Fake meat may be getting a lot of play, but is it healthy?

Fake meat or the real thing? This soy-based product can be made to "bleed" red just like animal flesh. Image source: Anthony Lindsay Photography/Impossible Foods
Fake meat or the real thing? This soy-based product can be made to "bleed" red just like animal flesh. Image source: Anthony Lindsay Photography/Impossible Foods

Fake meat may be getting a lot of play, but is it healthy?

This summer, fake meat went mainstream. It felt like every restaurant chain was boasting meat-free versions of their menu options. Products like The Impossible Burger and Beyond Meat moved confidently to the frozen food section. Even the most committed carnivores tried meat replacement burgers, chick’n fillets, and kale sausages. When products advertised themselves as reputable substitutes to meat, they emphasized their texture and taste. Like the Pepsi challenge of the 1980s, meat eaters were being fooled into accidentally eating vegan — and they weren’t complaining.

Veggie burgers have come a long way. Once constructed from peas, corn, and some sort of sawdust-like binding agent, it was rare to find a vegetarian option that didn’t need to be smothered in sauces to become edible. As soy products evolved with a societal demand, and we learned that being meat-free didn’t mean we were relegated to soft tofu, vegetarian brands became supermarket staples. For many people, the flexitarian lifestyle (eating a mostly vegetarian diet, occasionally including meat) is a healthy solution.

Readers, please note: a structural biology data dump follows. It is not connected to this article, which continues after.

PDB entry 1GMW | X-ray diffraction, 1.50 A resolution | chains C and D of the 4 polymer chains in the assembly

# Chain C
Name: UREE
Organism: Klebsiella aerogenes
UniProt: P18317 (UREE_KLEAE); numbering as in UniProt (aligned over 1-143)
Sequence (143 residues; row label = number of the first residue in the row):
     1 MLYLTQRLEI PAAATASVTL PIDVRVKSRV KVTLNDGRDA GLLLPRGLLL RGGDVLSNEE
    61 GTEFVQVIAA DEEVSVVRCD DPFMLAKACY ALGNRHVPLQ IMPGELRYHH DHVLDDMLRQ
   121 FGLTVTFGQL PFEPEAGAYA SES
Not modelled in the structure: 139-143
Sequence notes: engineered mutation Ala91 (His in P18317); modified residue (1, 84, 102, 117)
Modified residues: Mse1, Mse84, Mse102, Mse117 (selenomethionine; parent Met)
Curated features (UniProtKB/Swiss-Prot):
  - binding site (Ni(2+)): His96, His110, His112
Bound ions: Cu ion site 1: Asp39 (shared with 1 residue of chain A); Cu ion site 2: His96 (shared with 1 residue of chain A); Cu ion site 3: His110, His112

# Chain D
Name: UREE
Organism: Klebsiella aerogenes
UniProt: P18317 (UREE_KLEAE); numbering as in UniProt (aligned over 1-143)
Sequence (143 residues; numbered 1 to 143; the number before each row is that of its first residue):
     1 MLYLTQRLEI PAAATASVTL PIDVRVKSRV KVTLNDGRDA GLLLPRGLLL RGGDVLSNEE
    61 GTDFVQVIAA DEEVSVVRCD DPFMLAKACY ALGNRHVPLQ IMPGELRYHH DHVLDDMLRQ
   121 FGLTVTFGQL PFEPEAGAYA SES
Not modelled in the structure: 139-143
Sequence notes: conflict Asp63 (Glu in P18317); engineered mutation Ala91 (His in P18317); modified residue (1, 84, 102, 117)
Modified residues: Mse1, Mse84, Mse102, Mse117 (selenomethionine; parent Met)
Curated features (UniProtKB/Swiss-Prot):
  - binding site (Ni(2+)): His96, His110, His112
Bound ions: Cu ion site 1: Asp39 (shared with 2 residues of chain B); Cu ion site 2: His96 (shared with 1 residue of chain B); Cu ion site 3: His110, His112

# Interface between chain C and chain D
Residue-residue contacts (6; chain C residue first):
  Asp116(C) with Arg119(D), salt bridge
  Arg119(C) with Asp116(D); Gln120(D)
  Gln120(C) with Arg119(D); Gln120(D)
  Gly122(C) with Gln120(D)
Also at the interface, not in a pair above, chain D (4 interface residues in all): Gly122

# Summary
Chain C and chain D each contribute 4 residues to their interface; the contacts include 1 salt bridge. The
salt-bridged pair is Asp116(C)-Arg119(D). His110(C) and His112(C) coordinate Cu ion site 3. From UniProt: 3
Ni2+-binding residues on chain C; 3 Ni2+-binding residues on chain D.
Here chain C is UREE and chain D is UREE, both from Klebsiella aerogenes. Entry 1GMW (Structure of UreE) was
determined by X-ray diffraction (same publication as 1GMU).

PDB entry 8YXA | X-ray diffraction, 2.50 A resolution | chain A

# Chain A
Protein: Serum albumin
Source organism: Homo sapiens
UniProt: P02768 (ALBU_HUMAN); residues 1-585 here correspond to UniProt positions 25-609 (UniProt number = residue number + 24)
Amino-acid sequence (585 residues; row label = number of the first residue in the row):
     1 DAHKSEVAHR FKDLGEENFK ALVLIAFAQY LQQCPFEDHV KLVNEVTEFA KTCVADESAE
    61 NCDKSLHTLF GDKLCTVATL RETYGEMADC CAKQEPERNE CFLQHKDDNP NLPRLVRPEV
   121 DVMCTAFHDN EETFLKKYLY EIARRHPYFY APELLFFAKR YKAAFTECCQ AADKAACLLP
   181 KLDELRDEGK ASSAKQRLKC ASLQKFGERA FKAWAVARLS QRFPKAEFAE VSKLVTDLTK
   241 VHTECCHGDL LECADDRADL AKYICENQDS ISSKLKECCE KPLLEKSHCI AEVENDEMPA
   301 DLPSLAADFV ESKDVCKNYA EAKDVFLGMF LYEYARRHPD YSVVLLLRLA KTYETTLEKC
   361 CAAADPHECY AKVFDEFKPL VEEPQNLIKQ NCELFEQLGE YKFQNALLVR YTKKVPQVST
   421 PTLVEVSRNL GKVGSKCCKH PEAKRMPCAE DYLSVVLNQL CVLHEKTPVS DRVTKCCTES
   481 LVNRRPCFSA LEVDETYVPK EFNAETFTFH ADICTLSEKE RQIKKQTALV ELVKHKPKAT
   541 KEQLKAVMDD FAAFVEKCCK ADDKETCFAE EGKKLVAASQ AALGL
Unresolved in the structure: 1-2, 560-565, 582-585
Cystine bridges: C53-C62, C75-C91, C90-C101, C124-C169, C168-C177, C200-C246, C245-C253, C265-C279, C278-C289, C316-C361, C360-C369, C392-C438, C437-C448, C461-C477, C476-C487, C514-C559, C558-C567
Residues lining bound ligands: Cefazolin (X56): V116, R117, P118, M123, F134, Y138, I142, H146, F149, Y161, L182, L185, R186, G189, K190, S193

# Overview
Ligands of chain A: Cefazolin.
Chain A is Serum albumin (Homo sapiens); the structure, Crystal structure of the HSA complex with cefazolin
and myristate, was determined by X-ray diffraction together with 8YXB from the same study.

It’s rare that your vegan best friend will complain that they miss the taste and texture of beef or the crackle of chicken skin. When you think about it, meat replacement products that boast these attributes are geared towards the occasional meat eater. So if you love the taste of a burger, but find the sustainability of raising cattle hard to stomach, beefless alternatives are worth a try. Plant-based burgers use less water and generate less greenhouse gases.  

But, let’s not lie to ourselves. A burger is a burger. And a burger, impossible or not, is not healthy. They contain mostly soy or wheat protein, as well as added preservatives, salt, flavourings, and fillers to enhance its taste, shelf life, and texture. The Impossible Burger has more sodium with 370 milligrams, or about 16 percent of the recommended daily ceiling versus 82 milligrams in a beef burger

Would I recommend switching to these new meatless products for health? The simple answer is no. If you are sensitive to soy, salt, or wheat, these new burgers should be avoided. There are other alternatives, though they have not received the benefit of the buzz media cycle, that contain whole grains and legumes that would be a considerable alternative. They are the more traditional veggie burgers and contain less genetically modified and processed ingredients. 

There’s nothing wrong with the occasional burger — be it beef, turkey, chicken, soy, or bean. While increasing options to suit all dietary restrictions is a positive step, we have to educate ourselves about our choices. We also have to be truthful and ask ourselves why are we deciding to eat something — is it for ethical reasons, or because we think it is better for us? By questioning the hype cycle, and becoming informed consumers, we can make better choices for ourselves and for the welfare of the planet.